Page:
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The Pamphlet Collection of Sir Robert Stout: Volume 44

Department of the Interior. Surveyor General's Office, Ottawa, 6th April, 1878

Department of the Interior. Surveyor General's Office, Ottawa,


—Referring to our conversation of this morning, I now beg to enclose you the copy of an Order in Council, dated the 9th November last, setting forth the conditions upon which persons will be allowed to settle upon lands reserved for railway purposes in Manitoba.

I may say that the lands so far reserved for railway purposes are those for twenty miles on each side of the main line surveyed for the Canadian Pacific Railway.

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It is probable that lands which may be settled on within the Railway Reserve outside the Province, so long as they form no part of a Reserve for town plot purposes, such as at Battleford, may, on being included within the Township Surveys, be acquired on the terms of the Order in Council.

With regard to your enquiries as to the lands open for general settlement outside of townships especially reserved for colonization or for half-breeds, I beg to remark that a very large area of desirable land is open for entry in the several portions of the Province described as follows:

1.The lands on each side of the Canadian Pacific Railway line through the Province, not reserved for half breeds, arc open for settlement upon the conditions set forth in the Order in Council enclosed.
2.There are a number of townships available to the east and north-east of Emerson.
3.Between the Mennonitc Reserve west of the Red River, and the half breed Reserve to the north, and in the townships within and to the west and south-west of what is known as the Pembina Mountain Settlement.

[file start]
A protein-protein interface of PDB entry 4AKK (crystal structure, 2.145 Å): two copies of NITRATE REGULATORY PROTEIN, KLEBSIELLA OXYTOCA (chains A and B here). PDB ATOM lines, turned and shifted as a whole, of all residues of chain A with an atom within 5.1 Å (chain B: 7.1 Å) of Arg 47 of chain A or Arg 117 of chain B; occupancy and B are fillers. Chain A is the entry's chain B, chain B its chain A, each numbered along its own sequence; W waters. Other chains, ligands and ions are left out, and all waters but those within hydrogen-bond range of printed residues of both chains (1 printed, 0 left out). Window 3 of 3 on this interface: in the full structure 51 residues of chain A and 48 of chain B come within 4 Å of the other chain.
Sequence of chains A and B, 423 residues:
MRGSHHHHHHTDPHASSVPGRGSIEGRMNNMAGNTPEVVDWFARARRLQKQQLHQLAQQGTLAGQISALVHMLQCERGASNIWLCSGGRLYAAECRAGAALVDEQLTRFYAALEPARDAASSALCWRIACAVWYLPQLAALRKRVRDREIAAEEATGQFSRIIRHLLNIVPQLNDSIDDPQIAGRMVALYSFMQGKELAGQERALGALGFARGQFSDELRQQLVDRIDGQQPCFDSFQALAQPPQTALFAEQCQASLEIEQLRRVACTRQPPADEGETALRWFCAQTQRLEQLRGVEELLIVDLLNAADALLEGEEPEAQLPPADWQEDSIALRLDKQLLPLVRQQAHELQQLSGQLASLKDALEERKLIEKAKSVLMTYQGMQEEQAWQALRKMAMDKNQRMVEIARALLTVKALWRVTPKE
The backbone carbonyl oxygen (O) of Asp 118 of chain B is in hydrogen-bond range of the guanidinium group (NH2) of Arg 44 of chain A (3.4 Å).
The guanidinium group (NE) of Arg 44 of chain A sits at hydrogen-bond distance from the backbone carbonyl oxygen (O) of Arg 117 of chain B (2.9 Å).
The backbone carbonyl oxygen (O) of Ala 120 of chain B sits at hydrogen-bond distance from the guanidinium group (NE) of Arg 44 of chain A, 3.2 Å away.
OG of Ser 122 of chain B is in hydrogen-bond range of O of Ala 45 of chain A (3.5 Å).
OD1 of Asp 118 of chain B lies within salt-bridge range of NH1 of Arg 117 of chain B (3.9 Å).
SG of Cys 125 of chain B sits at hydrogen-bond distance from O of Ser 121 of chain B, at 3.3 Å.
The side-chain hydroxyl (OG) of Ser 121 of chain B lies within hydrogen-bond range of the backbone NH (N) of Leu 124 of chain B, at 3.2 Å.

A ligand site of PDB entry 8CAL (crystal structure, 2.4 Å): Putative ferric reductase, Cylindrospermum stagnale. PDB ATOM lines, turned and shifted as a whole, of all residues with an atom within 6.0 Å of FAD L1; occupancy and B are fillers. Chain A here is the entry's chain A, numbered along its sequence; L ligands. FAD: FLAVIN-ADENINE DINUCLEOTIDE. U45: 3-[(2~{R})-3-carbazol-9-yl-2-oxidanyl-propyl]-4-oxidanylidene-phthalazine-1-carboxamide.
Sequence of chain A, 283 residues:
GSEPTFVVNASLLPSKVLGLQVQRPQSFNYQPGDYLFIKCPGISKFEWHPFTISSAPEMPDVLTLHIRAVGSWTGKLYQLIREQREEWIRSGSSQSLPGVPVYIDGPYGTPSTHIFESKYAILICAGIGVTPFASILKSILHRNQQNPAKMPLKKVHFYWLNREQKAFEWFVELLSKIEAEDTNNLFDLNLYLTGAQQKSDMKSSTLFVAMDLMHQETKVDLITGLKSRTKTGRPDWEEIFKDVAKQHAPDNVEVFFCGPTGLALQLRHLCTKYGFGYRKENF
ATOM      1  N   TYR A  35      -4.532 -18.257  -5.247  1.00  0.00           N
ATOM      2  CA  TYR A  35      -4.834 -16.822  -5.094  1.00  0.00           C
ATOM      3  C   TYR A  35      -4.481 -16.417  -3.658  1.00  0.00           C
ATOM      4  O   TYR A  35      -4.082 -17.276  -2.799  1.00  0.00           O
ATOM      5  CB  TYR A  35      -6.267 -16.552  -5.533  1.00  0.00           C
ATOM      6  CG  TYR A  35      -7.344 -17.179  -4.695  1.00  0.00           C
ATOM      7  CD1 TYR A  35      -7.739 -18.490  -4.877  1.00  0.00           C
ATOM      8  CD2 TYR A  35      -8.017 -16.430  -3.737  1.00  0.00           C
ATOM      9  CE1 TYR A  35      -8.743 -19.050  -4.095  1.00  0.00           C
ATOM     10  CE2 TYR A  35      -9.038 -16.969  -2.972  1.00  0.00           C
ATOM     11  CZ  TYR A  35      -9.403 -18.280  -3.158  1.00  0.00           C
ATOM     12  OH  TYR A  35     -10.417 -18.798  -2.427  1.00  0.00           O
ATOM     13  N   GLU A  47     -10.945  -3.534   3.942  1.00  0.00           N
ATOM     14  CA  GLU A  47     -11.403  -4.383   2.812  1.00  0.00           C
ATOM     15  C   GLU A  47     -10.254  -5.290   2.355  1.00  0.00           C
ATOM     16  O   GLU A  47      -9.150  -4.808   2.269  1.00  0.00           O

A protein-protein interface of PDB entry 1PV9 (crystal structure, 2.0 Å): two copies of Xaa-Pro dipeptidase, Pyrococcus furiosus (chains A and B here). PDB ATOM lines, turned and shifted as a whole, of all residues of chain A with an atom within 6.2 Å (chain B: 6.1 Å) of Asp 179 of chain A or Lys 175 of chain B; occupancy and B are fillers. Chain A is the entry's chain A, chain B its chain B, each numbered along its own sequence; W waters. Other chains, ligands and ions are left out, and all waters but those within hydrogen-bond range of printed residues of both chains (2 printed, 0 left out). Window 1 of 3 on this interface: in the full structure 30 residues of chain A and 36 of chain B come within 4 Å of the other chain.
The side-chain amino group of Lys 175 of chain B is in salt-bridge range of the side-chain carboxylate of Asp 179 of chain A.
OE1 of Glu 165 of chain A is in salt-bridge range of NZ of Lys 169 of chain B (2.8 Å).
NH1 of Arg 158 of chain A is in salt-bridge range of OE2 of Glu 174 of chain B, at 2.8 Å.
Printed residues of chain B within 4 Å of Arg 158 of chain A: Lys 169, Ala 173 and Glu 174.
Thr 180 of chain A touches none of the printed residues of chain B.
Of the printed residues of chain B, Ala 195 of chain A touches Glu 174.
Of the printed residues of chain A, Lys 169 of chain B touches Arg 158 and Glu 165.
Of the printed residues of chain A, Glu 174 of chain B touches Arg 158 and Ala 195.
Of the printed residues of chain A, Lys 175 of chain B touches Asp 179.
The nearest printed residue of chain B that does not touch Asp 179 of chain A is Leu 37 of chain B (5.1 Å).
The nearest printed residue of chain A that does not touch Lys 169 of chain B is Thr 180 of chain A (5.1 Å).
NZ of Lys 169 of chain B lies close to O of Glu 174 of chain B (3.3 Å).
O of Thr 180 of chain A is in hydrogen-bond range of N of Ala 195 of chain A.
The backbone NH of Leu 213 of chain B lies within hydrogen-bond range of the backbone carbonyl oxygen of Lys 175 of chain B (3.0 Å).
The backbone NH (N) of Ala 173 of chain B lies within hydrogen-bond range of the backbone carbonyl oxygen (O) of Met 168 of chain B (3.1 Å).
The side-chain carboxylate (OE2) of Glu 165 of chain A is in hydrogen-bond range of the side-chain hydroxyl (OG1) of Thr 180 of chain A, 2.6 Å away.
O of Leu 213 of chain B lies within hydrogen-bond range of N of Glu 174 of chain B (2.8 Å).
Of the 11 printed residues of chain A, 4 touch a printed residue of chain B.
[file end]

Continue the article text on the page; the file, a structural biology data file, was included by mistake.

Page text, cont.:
4.In the vicinity of Palestine and the Beautiful Plain.
5.A very extensive district containing valuable lands for settlement is found in the Little Saskatchewan and Riding Mountain country, being in the Territories from ten to forty miles west of the westerly limits of the Province.
6.The land fronting on the north side of the Rainy River in Keewatin, is of excellent quality, and presents an extensive field for settlement.

It is a wooded country, however, and therefore requires a greater expenditure of labour to bring a given area under cultivation.

In reply to your enquiry as to the position of people who may settle upon unsurveyed lands, I beg to say that in all such cases persons so settling must take their chances of being found on land which may prove to belong to the Hudson's Bay Company, part of the one-twentieth reserved to the said Company by the Deed of Surrender.

In the regular township surveys, sections eight and twenty-six represent this one-twentieth, but in the river belts, the Company's proportion will probably be determined by lot.

The Dominion Lands Act provides that when the township surveys may embrace settlements previously formed (on land open at the time for general settlement), such settlers will be confirmed in their several holdings as homesteads, up to the extent of one hundred and sixty acres, in legal subdivisions, including their improvements.

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Settlers on land within the limits of the Railway Reserve having taken up the same after the date of the 9th November, 1877, will require to pay for the lands in accordance with the provisions of the Order in Council of that date.

Those persons who may be found settled upon the borders of navigable rivers, such as the north and south branches of the Saskatchewan, outside of the Railway Reserve, will be confirmed in possession of the lands on which they may have settled, provided they conform to such conditions as the Government may have made in respect of the manner in which title for such lands may be acquired.

I have the honour to be,


Your Obedient Servant.

L. S. Dennis

, Surveyor General.

John Lowe, Esq.

, Secretary, Department of Agriculture and Immigration, Ottawa.